Upon his election as Canada’s Prime Minister in 2015, Justin Trudeau presented some good old liberal ideas to quickly cement Canada’s place as a somewhat moral guardian of the global liberal order.
But the optics was too good to last.
The recent SNC-Lavalin scandal in Canada and Trudeau’s alleged involvement in safeguarding the accused is causing a massive domestic political backlash.
With the Canadian PM fighting for survival now, ThePrint looks at the rise and fall of this generation’s biggest liberal political icon in four points.
#1: The Trudeau Family
Justin is the son of a towering Canadian politician and former prime minister, Pierre Elliott Trudeau.
Since its formation, Canada has grappled with the tension of reconciling the presence of two separate groups within one nation state: English and French.
And Pierre Trudeau, as Canada’s longest-serving prime minister for 15 long years between 1968 and 1984, played a huge role in reconciling some of those differences between the English and French.
As a scholar of law and political theory, he famously advocated “federalism” as the only possible solution to Canada’s conflicting French and English identity issues.
#2: Trudeau as a liberal icon
In comparison to his father, Justin is an intellectual lightweight. But he managed to carve out a separate kind of niche for himself.
Following a campaign based on liberal and pluralistic ideas, he was elected the prime minister in 2015 after defeating the Conservative Party.
Trudeau walked the talk when his cabinet comprised 50 per cent women, four Sikhs and members from other racial minorities.
When a media person asked him why his cabinet comprised 50 per cent women, he famously responded by saying, “Because it is 2015.”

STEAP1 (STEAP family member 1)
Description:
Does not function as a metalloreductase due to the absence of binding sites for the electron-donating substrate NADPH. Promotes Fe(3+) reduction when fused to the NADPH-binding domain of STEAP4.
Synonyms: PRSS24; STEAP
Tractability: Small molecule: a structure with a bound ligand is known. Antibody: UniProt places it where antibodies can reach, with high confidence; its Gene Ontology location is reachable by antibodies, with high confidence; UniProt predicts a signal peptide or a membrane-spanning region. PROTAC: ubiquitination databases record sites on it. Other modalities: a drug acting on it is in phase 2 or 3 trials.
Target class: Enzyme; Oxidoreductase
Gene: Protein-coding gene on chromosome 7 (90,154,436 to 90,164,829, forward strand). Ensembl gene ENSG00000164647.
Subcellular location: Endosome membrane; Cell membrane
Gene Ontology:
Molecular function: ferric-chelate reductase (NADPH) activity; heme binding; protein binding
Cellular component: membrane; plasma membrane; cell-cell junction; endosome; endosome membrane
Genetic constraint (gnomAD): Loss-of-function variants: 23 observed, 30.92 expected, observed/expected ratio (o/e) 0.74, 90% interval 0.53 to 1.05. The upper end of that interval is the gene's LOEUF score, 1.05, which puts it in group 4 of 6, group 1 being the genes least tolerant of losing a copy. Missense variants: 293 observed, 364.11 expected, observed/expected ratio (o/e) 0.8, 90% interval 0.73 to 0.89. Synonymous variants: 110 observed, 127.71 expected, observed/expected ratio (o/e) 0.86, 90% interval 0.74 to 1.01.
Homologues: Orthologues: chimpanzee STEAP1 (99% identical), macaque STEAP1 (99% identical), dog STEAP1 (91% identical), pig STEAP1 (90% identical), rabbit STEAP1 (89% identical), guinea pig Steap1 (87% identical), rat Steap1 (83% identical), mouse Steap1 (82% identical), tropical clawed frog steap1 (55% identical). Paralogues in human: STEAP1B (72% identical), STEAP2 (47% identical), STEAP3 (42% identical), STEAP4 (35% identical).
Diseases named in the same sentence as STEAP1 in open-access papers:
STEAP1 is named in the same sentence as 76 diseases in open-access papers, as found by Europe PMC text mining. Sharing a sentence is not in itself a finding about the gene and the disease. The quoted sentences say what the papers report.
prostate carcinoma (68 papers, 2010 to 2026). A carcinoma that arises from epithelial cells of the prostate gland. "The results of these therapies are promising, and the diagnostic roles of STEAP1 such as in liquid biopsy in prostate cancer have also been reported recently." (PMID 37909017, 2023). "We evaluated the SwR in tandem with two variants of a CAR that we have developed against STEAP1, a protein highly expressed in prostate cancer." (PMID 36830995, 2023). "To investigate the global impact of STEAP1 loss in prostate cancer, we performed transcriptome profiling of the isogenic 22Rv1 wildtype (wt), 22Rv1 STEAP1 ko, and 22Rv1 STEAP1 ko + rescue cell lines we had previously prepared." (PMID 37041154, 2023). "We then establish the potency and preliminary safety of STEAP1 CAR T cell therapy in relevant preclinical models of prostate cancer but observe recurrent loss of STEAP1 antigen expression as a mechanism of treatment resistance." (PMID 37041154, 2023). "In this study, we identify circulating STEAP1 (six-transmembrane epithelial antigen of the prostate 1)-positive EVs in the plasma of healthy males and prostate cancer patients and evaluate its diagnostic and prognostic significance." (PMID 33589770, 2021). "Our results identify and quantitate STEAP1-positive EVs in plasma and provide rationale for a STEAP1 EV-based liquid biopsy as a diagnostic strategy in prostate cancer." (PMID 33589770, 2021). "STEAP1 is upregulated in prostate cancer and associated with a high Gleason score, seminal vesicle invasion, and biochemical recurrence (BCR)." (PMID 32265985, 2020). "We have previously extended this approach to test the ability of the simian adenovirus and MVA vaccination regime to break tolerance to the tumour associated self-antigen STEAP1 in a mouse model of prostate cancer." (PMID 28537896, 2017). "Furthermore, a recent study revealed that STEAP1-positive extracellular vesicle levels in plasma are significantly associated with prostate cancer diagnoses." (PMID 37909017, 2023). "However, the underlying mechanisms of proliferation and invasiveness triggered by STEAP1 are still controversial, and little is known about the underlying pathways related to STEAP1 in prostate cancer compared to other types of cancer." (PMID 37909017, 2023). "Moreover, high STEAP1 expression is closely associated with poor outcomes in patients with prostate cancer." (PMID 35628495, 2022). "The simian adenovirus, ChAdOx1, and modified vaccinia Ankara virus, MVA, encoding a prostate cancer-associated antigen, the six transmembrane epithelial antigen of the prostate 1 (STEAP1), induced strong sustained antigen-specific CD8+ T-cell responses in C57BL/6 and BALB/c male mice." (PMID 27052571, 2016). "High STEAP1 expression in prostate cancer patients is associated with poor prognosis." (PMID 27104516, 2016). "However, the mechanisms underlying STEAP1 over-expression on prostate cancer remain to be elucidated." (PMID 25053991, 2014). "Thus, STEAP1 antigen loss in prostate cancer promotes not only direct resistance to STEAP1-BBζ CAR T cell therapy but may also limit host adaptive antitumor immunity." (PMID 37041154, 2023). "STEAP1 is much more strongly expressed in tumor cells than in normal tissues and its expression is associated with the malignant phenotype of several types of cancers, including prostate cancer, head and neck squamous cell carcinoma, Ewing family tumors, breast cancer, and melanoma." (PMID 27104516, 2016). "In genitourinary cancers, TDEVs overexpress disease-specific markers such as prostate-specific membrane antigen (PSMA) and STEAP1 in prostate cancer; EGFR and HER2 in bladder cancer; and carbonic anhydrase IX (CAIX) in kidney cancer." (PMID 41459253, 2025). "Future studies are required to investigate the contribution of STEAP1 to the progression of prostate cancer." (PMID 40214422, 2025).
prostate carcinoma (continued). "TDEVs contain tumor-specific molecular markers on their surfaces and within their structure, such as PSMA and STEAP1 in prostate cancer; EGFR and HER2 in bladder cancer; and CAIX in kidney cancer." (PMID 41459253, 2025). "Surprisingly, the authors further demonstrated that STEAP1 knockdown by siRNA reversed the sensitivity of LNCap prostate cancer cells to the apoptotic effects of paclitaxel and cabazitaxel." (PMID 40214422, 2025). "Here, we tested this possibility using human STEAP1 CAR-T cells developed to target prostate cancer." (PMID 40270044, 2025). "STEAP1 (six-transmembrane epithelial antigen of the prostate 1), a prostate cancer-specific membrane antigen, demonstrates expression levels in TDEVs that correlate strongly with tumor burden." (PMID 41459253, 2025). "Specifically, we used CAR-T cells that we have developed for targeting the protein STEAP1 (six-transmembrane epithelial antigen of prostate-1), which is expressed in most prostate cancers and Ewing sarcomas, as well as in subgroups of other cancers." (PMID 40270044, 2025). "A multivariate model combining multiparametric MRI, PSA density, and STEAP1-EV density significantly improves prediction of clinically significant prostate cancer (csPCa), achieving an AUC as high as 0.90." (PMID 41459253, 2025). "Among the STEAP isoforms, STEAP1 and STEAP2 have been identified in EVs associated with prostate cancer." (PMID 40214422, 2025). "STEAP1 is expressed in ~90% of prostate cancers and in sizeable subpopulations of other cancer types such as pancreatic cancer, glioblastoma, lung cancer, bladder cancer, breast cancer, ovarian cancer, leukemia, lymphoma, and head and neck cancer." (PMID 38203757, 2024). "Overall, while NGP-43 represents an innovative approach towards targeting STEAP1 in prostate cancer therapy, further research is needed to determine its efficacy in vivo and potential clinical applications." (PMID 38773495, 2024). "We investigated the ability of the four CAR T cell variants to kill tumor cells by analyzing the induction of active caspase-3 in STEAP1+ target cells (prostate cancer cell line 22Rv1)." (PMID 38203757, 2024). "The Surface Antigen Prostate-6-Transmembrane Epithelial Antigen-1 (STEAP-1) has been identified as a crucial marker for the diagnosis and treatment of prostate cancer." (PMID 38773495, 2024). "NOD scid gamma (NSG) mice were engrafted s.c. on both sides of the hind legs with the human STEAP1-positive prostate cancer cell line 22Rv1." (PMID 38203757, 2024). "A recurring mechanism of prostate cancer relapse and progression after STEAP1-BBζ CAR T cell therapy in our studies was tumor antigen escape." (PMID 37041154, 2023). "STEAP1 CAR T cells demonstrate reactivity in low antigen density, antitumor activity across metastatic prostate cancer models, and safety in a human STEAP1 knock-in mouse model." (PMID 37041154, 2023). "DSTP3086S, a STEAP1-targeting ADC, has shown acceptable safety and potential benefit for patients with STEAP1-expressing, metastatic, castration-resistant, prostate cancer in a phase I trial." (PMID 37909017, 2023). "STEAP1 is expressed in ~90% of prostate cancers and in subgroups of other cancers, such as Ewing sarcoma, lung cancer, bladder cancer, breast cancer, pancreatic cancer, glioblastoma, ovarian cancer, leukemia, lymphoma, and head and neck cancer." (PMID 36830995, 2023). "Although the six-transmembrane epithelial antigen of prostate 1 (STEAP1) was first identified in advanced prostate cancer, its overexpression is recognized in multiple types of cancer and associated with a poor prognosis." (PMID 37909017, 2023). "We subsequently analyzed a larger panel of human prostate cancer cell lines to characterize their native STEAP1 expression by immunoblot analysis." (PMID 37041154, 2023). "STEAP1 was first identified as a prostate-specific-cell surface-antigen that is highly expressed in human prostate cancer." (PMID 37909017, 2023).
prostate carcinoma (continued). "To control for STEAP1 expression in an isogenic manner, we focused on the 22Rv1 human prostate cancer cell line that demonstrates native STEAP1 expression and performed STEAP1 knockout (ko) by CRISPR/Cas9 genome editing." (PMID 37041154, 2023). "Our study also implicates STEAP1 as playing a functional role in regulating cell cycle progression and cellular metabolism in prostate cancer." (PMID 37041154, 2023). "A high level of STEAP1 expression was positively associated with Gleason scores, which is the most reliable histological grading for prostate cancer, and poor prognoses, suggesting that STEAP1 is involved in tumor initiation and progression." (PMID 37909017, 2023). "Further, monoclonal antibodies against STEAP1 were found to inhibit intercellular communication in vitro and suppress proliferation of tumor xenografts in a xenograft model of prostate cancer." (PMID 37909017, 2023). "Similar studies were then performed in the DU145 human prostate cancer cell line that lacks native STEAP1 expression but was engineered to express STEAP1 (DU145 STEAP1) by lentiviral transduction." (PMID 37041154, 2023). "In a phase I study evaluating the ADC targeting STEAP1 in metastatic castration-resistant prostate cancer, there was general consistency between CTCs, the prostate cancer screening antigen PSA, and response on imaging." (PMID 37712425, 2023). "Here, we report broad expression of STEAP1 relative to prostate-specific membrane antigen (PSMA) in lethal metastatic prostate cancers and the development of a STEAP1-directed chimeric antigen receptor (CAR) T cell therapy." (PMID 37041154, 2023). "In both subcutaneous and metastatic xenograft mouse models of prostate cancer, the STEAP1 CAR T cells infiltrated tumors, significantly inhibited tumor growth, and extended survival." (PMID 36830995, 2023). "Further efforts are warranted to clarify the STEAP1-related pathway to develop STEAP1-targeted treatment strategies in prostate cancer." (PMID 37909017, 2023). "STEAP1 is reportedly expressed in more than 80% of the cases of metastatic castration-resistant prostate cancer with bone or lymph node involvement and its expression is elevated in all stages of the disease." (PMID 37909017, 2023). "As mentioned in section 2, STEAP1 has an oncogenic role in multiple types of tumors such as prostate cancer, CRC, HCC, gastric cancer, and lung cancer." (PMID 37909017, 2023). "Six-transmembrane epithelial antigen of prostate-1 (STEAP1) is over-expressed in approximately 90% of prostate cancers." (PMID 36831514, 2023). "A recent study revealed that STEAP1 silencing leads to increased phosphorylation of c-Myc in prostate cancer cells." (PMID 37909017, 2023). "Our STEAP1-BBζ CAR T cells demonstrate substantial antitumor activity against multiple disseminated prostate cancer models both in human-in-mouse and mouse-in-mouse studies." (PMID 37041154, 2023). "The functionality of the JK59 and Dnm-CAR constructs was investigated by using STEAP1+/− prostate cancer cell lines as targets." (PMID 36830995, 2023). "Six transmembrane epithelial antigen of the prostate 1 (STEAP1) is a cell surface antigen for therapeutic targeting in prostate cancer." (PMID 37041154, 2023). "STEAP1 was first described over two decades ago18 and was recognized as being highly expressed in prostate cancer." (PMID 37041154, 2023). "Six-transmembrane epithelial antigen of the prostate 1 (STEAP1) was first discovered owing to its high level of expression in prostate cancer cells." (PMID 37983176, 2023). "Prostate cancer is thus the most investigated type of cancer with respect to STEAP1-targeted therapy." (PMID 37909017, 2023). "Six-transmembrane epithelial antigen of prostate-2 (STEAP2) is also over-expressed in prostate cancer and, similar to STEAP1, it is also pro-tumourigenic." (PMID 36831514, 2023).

Trudeau championed liberal rights, not just in Canada, but also across the world.
Speaking at various international and multilateral forums, he championed minority, homosexual, and women rights. He famously landed himself in trouble when he told China’s Xi Jinping to respect human rights in China.
Under him, Canada was the first major country to legalise cannabis in 2018.
In several ways, Trudeau can be compared to India’s Jawaharlal Nehru and America’s John F. Kennedy. The domestic accomplishments of both these leaders are often questioned, but they helped raise the global profile of their respective countries by championing liberal rights.
#3: The SNC-Lavalin Scandal
Though Trudeau’s approval ratings have consistently declined since his election, he now faces his toughest political challenge.
Montreal based global engineering and construction Management Company, SNC-Lavalin is accused of paying the Libyan government C$47.4 million as bribes, between 2001 and 2011.
If convicted, the company would be barred from getting any government contracts for ten years.
SNC-Lavalin rigorously lobbied that its charges be settled through the ‘deferred prosecution agreement’ (DPA) — whereby the company does not go to court, but pays a fine to settle the case. This would have allowed it to keep applying for government contracts.
The DPA provision was brought in by the Trudeau government in 2018.
#4: Trudeau’s involvement in SNC-Lavalin
Trudeau and his office have been accused of interfering in this corruption scandal and pressurising former justice minister and the then attorney general Jody Wilson-Raybould to settle the case through DPA.
Wilson-Raybould was Canada’s first indigenous politician to hold the portfolio.
In a testimony to Canada’s House of Commons justice committee on 27 February, Wilson-Raybould said she “experienced a consistent and sustained effort by many people within the government to seek to politically interfere”.
She alleges that as many as eleven people from Trudeau’s PMO approached her with respect to SNC-Lavalin.
This is causing a massive political backlash against Trudeau. Two of his cabinet ministers and one of his senior advisors have already resigned.
With the scandal snowballing, opposition leader Andrew Scheer has asked Trudeau to step down, saying he has lost all the moral authority to govern.
Trudeau has denied any impropriety, but with elections scheduled for later this year, his chances of coming back into power are not looking too bright at the moment.